Golden acupuncture

Upon opening Facebook or other forms of social media this morning, you may or may not have seen the X-Ray showing a woman with hundreds of tiny gold acupuncture needles in her legs. I’ve written about acupuncture before, but I don’t think I’ve ever seen this type of treatment. So what’s wrong with it?

Well, like most acupuncture this specific therapy is mainly used in Asia with the intent to treat osteoarthritis and rheumatoid arthritis. And, again like most acupuncture, there is no credible scientific evidence to prove that this treatment works. I would think it was common sense, but apparently some people believe that leaving hundreds of tiny metallic objects under the skin and inside the tissue is a legitimate and safe procedure.

But while this only hasn’t been proven to be effective, it poses some pretty astounding dangers in itself. The body could well identify these as the foreign objects they are and go into a process of rejecting them. This causes all sorts of complications, with the possibility for the objects to migrate to other areas, infections to arise and your body generally having a bad reaction to them being there. It doesn’t matter if they are sterile, all this can still occur.

The closest thing I’ve found to this case in the West is a technique called Gold Bead Implantation (GBI). It seems to be vet-centric, especially in Australia – focusing on arthritis and joint problems for medium to large pets. I tried looking up the cited studies from an article called Gold Beads Implantation (BGI) – The Scientific Basis. A few had disappeared from the journal or repository they were hosted on, and the rest are behind a paywall.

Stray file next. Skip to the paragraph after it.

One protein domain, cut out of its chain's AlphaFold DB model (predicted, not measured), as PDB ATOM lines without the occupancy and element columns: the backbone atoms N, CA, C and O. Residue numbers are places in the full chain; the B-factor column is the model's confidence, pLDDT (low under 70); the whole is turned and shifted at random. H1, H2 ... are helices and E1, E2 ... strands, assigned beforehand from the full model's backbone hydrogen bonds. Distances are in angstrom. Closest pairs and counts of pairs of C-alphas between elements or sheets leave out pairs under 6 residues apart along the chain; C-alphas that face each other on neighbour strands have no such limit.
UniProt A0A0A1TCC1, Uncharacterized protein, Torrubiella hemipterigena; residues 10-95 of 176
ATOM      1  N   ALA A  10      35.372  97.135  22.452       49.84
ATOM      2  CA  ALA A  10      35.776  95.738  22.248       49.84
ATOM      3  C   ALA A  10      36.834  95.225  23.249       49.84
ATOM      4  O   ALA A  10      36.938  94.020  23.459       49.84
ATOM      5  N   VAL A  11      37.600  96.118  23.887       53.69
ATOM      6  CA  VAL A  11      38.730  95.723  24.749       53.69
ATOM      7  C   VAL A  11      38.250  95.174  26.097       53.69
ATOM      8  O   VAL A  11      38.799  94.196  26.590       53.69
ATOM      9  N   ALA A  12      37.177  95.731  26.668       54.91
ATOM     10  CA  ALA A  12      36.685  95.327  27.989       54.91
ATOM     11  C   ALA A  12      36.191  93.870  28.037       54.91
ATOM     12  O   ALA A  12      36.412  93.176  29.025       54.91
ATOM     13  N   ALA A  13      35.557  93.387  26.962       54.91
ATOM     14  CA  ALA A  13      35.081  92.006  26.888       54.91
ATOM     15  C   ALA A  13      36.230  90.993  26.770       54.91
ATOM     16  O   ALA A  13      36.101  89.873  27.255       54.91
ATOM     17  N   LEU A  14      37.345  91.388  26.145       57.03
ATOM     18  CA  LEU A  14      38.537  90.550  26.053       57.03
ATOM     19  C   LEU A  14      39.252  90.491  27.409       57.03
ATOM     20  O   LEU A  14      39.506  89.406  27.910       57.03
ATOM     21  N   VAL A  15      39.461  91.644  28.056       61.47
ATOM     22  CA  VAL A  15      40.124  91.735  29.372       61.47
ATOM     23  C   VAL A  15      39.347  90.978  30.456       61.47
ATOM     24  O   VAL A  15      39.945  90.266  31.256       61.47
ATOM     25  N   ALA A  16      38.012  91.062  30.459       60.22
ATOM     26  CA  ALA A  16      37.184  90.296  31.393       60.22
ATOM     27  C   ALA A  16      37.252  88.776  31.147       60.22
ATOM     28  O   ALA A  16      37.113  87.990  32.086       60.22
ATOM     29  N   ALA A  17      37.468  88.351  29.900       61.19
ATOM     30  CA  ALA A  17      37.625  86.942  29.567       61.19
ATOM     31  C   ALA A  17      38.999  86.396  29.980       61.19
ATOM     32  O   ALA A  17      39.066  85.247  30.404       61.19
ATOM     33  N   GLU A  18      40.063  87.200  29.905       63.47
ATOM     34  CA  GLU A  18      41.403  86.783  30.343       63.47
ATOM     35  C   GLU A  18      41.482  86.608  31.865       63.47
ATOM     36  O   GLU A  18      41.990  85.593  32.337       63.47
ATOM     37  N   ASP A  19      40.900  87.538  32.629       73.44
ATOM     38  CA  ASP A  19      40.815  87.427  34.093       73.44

A lot of theory bases itself on the idea that:

  1. The gold implants stimulate an electrical charge of some sort to the arthritic joint, relieving pain and inflammation
  2. Gold ions from the implants are discharged from the metal and cover the surrounding tissue, mimicking the effect of drugs that contain gold, that are used for treating arthritic conditions

But this poses two problems: the first being that if electrical stimulation to affected areas reduces the pain and discomfort from arthritic conditions and improves mobility, there are ways of supplying electrical stimulus from outside the body. We’ve all seen those muscle builders with the pads delivering an electrical current causing the muscles to contract, right? I guess that could be adapted for animals.

The other problem being that the possible mechanism could just be a mimicking of what already exists – the gold containing drugs. And the alternative doesn’t leave the pet with potentially infection prone foreign objects in their bodies which could lead to unnecessary complications. And lets not forget that both of these, and the others in the article, are just “possible” mechanisms for how it could work. In other words, “We don’t have a clue how it works, we can’t prove it does and we’re clutching at straws”.

I’m yet to find any Western instances of gold implants in humans and I will update if I do. But in conclusion, the whole idea is silly and unproven. And what’s more is that the procedure is being performed on animals that have no say in it. We should really just stick to treating animals in ways that have been proven to be safe and effective, rather turning a large number of them into a pseudo-clinical experiment by filling them full of precious metals.

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About Brad Smith
Freelance writer, blogger and secular humanist. I run "The Atom Stew" blog and I'm the self-appointed editor of Skeptical World.

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